Evening fragrance

March 24th, 2017 | Plant Talk with Graham Rice | 0 Comments

'Starlight Scentsation' night scented stock has better colours than the usual form.

Matthiola longipetala subsp. bicornis. It’s a bit of a mouthful, isn’t it. Night scented stock is a much happier roll off the tongue. But, either way, this is a sadly neglected plant. Many people like the idea but not so many people actually grow it.

The great thing about it, of course, is the spectacular evening and night time perfume. It really is special. The problem is that the plants enjoy plenty of sun but during the day the flowers close up – so it’s tempting not to place them in sunny position. After all, who wants a plant that looks wilted for most of the day in a prominent place?

It’s often suggested that you mix them with Virginia stocks, which have the colour but no scent. The Mr F catalogue suggests exactly that. But the only time I tried it I found that the night scented stock plants were larger and more bushy so they smothered the Virginia stocks.

Bu this year here’s what I’m going to try. I’m wondering if, in this case, “sunny” might actually mean “not shady”.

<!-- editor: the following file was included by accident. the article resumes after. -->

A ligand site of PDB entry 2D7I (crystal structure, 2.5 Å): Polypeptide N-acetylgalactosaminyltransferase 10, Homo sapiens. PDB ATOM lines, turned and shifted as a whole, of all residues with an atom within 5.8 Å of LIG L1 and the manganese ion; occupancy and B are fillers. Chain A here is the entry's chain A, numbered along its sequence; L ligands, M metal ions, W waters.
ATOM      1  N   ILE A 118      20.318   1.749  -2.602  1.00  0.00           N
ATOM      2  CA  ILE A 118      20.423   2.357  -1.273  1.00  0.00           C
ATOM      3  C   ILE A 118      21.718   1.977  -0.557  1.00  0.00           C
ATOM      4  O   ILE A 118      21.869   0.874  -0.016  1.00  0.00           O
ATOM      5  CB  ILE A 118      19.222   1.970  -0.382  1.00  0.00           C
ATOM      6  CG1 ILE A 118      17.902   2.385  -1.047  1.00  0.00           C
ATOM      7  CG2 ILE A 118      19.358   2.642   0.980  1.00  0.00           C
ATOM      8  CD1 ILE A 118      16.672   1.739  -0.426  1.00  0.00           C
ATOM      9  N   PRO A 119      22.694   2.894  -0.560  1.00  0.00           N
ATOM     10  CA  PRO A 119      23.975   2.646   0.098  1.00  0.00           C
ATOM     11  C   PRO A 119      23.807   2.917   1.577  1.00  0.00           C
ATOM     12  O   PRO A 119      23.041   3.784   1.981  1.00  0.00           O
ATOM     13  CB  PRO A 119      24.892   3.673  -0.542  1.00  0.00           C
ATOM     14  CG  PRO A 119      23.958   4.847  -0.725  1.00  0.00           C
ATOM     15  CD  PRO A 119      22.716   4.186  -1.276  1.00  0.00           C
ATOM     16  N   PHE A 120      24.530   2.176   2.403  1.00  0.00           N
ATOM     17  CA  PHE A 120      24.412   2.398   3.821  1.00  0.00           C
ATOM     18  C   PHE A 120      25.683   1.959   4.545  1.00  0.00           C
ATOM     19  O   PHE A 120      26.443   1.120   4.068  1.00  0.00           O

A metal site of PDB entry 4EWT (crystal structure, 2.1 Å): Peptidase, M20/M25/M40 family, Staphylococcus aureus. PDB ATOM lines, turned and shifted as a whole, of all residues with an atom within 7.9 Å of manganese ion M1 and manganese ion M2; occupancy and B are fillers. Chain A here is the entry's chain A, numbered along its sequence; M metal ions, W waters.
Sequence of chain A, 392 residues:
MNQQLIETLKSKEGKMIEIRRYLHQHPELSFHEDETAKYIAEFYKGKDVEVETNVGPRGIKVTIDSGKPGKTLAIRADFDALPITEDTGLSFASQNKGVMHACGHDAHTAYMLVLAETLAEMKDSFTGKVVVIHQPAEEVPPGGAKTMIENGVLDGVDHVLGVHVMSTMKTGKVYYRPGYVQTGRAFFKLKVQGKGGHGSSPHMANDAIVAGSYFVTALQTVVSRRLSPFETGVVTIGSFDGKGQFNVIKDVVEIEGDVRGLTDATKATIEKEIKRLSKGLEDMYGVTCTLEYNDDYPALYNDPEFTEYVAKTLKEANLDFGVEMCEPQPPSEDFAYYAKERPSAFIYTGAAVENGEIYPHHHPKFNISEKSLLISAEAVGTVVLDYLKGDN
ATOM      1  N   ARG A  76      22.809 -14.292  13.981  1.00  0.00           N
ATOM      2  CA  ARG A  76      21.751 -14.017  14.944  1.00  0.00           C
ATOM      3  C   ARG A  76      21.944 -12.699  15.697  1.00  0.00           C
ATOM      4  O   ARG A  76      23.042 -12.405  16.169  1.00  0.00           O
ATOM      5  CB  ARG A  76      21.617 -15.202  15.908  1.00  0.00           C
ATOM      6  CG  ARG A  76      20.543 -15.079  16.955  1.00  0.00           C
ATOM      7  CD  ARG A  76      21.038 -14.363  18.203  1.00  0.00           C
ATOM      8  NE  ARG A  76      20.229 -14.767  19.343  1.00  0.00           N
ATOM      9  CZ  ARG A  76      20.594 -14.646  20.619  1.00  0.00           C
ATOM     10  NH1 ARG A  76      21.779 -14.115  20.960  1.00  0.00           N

Huh? What I mean is that perhaps the night scented stocks will do well in a bright open position – but one which doesn’t actually get any sun. So perhaps I’ll sow them behind something unscented that reaches a little more than the 12in/30cm of the night scented stocks – some asters perhaps or some nigella – but where they’re not overhung of by trees or smothered by taller neighbours.

And here’s the other thing. There are two varieties – and one is much better than the other. The one simply called ‘Night Scented’ is fine, but all the flowers tend to be more or less pink, and often a rather watery shade. ‘Starlight Scentsation’ is a pastel mix with more pink tones and with cream and white as well.

Yes, ‘Starlight Scentsation’ is a little bit more expensive – or, if you like, a little less cheap. With ‘Night Scented’ you get 1500 seeds for £1.89; with ‘Starlight Scentsation’ you get 1000 seeds for £2.19. How many seeds do you need? 1000 is plenty, and for the extra 30p you’ll get a much better variety.

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Is one of our best known gardening writers. A graduate of the Royal Botanic Gardens, Kew, Graham was previously Gardening Correspondent of The Observer.
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